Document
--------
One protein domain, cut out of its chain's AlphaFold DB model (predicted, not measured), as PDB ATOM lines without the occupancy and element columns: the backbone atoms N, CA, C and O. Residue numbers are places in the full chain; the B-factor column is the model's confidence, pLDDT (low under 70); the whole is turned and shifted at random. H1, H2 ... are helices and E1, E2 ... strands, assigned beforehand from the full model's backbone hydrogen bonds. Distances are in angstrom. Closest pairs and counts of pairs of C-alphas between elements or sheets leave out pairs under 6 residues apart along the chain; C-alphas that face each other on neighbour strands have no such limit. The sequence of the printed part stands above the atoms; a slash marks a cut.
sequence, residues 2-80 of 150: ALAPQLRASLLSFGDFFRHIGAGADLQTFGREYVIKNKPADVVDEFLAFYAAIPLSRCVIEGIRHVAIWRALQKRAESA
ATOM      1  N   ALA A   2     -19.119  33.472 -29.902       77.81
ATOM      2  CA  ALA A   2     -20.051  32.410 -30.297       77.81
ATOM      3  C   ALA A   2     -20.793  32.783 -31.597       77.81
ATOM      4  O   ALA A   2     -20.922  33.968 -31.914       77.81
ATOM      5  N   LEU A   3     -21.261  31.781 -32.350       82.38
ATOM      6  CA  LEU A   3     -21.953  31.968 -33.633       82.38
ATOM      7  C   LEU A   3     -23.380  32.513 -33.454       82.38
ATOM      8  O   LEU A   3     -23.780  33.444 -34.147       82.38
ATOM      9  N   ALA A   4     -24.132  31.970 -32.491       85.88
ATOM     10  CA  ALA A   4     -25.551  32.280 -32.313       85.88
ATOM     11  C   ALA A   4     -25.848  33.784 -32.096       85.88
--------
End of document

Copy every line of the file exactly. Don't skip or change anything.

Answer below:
One protein domain, cut out of its chain's AlphaFold DB model (predicted, not measured), as PDB ATOM lines without the occupancy and element columns: the backbone atoms N, CA, C and O. Residue numbers are places in the full chain; the B-factor column is the model's confidence, pLDDT (low under 70); the whole is turned and shifted at random. H1, H2 ... are helices and E1, E2 ... strands, assigned beforehand from the full model's backbone hydrogen bonds. Distances are in angstrom. Closest pairs and counts of pairs of C-alphas between elements or sheets leave out pairs under 6 residues apart along the chain; C-alphas that face each other on neighbour strands have no such limit. The sequence of the printed part stands above the atoms; a slash marks a cut.
sequence, residues 2-80 of 150: ALAPQLRASLLSFGDFFRHIGAGADLQTFGREYVIKNKPADVVDEFLAFYAAIPLSRCVIEGIRHVAIWRALQKRAESA
ATOM      1  N   ALA A   2     -19.119  33.472 -29.902       77.81
ATOM      2  CA  ALA A   2     -20.051  32.410 -30.297       77.81
ATOM      3  C   ALA A   2     -20.793  32.783 -31.597       77.81
ATOM      4  O   ALA A   2     -20.922  33.968 -31.914       77.81
ATOM      5  N   LEU A   3     -21.261  31.781 -32.350       82.38
ATOM      6  CA  LEU A   3     -21.953  31.968 -33.633       82.38
ATOM      7  C   LEU A   3     -23.380  32.513 -33.454       82.38
ATOM      8  O   LEU A   3     -23.780  33.444 -34.147       82.38
ATOM      9  N   ALA A   4     -24.132  31.970 -32.491       85.88
ATOM     10  CA  ALA A   4     -25.551  32.280 -32.313       85.88
ATOM     11  C   ALA A   4     -25.848  33.784 -32.096       85.88